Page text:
LOS ANGELES — The words “approachable” and “relatable” do not often come to mind when describing most art gallery viewing experiences, yet they feel apropos in the case of Suzan Pitt’s Joy Street at Hunter Shaw Fine Art. Colorful, illustrative, and strikingly unpretentious, the work on display more readily conjures memories of Saturday morning cartoons or the Rainforest Cafe than most contemporary art.
The titular work, “Joy Street,” a hand-painted animation from 1995, follows an urban-dwelling woman in the throes of depression when a cartoon mouse character magically comes to life in her apartment after she attempts suicide. The mouse takes the woman’s body to a nearby city park, which transforms into a fantastical tropical forest that rejuvenates the woman and inspires her to keep living. The film ends with an image of the woman back in her apartment, head thrust outside of the window, hair whipping wildly in the wind. She looks radiantly at the noisy street below her, filled with (what else?) joy.
The protagonist’s journey mirrors Pitt’s own experience with depression from which she found relief by traveling to the rainforests of Central America on a Fulbright Grant. There she made the nine paintings exhibited for the first time in Joy Street and experienced a break from her depression that became the basis for the animation’s storyline. What could easily become a tired, problematic narrative of the Western artist traveling to an exotic country on a mission for self-discovery is tempered by the emotional frankness of the work.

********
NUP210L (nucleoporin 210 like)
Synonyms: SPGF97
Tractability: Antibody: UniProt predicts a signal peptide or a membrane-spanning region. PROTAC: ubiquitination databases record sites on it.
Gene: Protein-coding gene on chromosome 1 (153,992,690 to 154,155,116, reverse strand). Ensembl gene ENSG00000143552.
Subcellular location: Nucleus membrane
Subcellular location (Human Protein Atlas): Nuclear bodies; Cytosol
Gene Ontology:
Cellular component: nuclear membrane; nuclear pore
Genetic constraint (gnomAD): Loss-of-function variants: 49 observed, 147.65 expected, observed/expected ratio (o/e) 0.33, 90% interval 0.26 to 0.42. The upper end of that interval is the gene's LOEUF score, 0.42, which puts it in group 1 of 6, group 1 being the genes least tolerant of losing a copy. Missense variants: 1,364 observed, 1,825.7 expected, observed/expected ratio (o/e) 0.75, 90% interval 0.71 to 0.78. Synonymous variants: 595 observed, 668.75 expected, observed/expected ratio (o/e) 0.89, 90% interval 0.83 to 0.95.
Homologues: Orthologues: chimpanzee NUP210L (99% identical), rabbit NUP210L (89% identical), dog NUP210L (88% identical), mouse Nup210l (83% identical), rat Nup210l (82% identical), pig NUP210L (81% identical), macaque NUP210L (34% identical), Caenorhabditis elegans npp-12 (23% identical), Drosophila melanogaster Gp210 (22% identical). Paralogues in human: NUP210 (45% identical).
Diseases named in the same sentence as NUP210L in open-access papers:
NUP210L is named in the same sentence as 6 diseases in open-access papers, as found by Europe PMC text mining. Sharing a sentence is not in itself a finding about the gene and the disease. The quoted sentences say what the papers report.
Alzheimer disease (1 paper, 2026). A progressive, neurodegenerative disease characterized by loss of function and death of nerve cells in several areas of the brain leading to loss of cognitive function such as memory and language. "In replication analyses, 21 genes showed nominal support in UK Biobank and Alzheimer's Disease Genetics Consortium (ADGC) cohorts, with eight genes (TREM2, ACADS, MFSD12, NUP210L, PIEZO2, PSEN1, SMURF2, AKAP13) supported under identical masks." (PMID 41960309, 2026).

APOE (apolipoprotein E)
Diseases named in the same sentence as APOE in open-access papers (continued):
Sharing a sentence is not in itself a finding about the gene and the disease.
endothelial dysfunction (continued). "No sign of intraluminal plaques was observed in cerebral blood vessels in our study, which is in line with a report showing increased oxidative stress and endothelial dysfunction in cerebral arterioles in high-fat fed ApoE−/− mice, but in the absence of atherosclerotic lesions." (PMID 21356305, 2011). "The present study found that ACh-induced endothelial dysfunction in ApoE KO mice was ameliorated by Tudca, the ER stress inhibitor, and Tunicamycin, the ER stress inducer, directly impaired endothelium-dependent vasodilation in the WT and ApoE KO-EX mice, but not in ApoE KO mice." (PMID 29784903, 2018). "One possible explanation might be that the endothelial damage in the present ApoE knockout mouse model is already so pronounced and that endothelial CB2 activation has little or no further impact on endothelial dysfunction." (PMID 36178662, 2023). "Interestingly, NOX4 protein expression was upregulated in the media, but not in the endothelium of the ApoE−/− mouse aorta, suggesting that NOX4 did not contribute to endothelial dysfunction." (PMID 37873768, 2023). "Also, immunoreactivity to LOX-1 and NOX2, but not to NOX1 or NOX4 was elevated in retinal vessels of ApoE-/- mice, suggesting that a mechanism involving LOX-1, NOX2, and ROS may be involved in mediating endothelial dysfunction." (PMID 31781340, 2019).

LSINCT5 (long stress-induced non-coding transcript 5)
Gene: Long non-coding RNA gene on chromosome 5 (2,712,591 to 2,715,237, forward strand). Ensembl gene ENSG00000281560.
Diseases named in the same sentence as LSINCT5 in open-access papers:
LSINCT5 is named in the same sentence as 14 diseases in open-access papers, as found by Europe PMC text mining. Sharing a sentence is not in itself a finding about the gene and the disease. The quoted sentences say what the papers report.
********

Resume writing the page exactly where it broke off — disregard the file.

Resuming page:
Several studies indicate there may be a direct connection between color perception and mood, with depressed patients perceiving the word as a more drab, colorless place than non-depressed ones. Regardless of these studies’ validity, the paintings that line the gallery walls do shake with vibrant intensity, as if the person making them were seeing color for the first time. However, they lack the emotional depth of the animation, which carries not only the paintings’ exuberant joy but the pain that preceded them as well.
Some elements of the exhibition feel unnecessarily stagey, such as a vitrine in the middle of the room which houses various objects from the making of the animation, including a picture of Pitt drawing in the rainforest and some musical composition notes. The vitrine, not listed as an artwork on the checklist, seems to lend the exhibition an air of importance, much like a museum display case would. But Pitt’s work speaks for itself and, in my view, doesn’t need props to justify its existence. The topics Joy Street brings up, such as mental illness, urban density, and environmental concerns are relevant on their own.
In an art world that often prides itself on emotional detachment and intellectual coolness it feels refreshing to see work that seems like it was made not for market value or as a demonstration of academic prowess, but simply in order to survive.
Suzan Pitt: Joy Street continues at Hunter Shaw Fine Art (5513 Pico Boulevard, Mid-Wilshire, Los Angeles) through May 5.
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